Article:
At the end of the course students should have:
1. A more holistic understanding of management in practice: the origins and evolution of professional management, management responsibilities and 21st century challenges.
2. An understanding of how managers think-in-action and how decisions are actually made in practice together with some actionable insights, ideas and tools.
3. An understanding of how managers engage in social interaction and different forms of communication coupled with practical implications, ideas and tools.
4. A critical understanding of how managers use power to advance particular interests and objectives, and how other forms of power influence social action in organizations.
5. An appreciation of different management and leadership styles and development of practical skills for facilitative leadership and working collaboratively with others.
Teaching and learning methods
Delivery: facilitated class discussions, group exercises, online discussion
Interactive lectures: 30 hours (10 sessions * 3 hours per week, over 10 weeks)
Private study: 170 hours
Total study: 200 hours
Total study hours: 100 hours split between lectures, classes, self study and preparation for classes, and coursework.
Informal Contact Methods
Applied Group Exercise (self-explanatory slidepack (max 20 slides/5000 words)) [40%]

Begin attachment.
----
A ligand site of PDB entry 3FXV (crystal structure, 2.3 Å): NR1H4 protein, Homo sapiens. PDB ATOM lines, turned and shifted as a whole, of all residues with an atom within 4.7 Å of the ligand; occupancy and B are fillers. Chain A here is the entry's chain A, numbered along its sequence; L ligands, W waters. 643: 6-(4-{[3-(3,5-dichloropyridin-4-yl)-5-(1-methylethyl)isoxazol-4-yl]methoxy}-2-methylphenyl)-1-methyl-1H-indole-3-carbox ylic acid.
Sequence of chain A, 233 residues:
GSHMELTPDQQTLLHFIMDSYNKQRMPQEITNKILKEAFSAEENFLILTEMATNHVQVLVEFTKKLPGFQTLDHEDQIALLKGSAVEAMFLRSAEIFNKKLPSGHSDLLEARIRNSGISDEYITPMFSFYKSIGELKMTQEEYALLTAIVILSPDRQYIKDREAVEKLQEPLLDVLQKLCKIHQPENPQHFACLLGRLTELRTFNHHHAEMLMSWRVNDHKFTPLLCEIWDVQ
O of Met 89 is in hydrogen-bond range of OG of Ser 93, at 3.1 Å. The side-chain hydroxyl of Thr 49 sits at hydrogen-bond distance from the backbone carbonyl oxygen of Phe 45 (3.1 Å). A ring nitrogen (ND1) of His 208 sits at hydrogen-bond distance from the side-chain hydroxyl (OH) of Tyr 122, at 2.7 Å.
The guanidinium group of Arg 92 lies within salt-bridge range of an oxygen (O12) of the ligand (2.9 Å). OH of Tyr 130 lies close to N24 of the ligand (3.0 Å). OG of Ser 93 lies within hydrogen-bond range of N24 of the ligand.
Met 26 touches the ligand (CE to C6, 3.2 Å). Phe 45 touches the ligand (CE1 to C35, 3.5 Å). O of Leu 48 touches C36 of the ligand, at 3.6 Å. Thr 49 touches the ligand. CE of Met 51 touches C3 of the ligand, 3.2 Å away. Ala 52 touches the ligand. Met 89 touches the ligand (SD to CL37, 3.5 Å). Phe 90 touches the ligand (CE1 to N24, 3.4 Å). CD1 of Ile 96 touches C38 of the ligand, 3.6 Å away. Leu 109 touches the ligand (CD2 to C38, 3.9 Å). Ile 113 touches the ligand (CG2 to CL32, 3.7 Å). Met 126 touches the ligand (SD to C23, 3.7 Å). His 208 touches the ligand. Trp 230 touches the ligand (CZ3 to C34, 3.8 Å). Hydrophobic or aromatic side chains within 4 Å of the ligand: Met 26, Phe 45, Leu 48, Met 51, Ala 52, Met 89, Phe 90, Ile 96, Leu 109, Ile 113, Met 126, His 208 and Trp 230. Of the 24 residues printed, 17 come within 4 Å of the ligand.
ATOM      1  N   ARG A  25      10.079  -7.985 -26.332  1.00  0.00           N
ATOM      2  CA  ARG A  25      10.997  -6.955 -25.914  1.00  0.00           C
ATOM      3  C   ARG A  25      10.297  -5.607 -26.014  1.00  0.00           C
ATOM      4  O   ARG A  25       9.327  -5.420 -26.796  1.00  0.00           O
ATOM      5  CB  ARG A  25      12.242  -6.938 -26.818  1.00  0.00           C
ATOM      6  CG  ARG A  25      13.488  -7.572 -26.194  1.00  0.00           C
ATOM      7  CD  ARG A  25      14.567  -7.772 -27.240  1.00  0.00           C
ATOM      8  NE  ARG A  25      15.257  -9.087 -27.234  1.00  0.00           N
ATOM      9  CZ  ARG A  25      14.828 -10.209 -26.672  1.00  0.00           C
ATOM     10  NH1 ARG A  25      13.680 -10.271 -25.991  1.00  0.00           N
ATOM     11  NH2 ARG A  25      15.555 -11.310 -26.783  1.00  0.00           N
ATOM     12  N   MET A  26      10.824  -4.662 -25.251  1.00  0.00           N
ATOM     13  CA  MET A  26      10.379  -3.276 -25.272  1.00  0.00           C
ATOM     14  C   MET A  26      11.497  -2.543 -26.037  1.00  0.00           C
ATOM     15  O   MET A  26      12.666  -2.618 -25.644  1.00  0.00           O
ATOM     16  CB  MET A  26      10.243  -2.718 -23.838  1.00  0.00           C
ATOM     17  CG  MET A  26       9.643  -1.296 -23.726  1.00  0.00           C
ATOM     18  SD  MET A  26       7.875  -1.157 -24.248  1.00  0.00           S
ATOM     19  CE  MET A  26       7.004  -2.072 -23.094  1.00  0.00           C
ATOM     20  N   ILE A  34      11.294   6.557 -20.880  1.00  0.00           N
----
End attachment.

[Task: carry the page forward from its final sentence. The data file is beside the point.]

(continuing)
Individual Reflective Slidepack (self-explanatory slide pack (max 15 slides/3000 words)) [60%] The individual self-explanatory slidepack is expected to show evidence of critical personal reflection on the five course topics: specifically, five personal learning points, one per topic, each personally narrated in terms of what the learning point is, why it is important to the student personally, and how they intend to apply the learning gained in future situations.
Methods of Feedback to Students
- Informal advice and discussion during a lecture, seminar, workshop or lab.
- Responses to student emails and questions from a member of staff including feedback
provided to a group via an online discussion forum.
- Specific course related feedback sessions.
- Written and/or verbal comments on assessed or non-assessed coursework.
An electronic reading list will be provided with all the links to recommended learning materials specifically linked to the course programme and the two assignments.
|Scheduled activity hours|
|Independent study hours|
|Mark Winter||Unit coordinator|
Dependent course units: N/A
Programme Restrictions: BSc Management and Management (Specialisms), IM and IMABS.
For Academic Year 2020/21
Updated: March 2020
Approved by: March UG Committee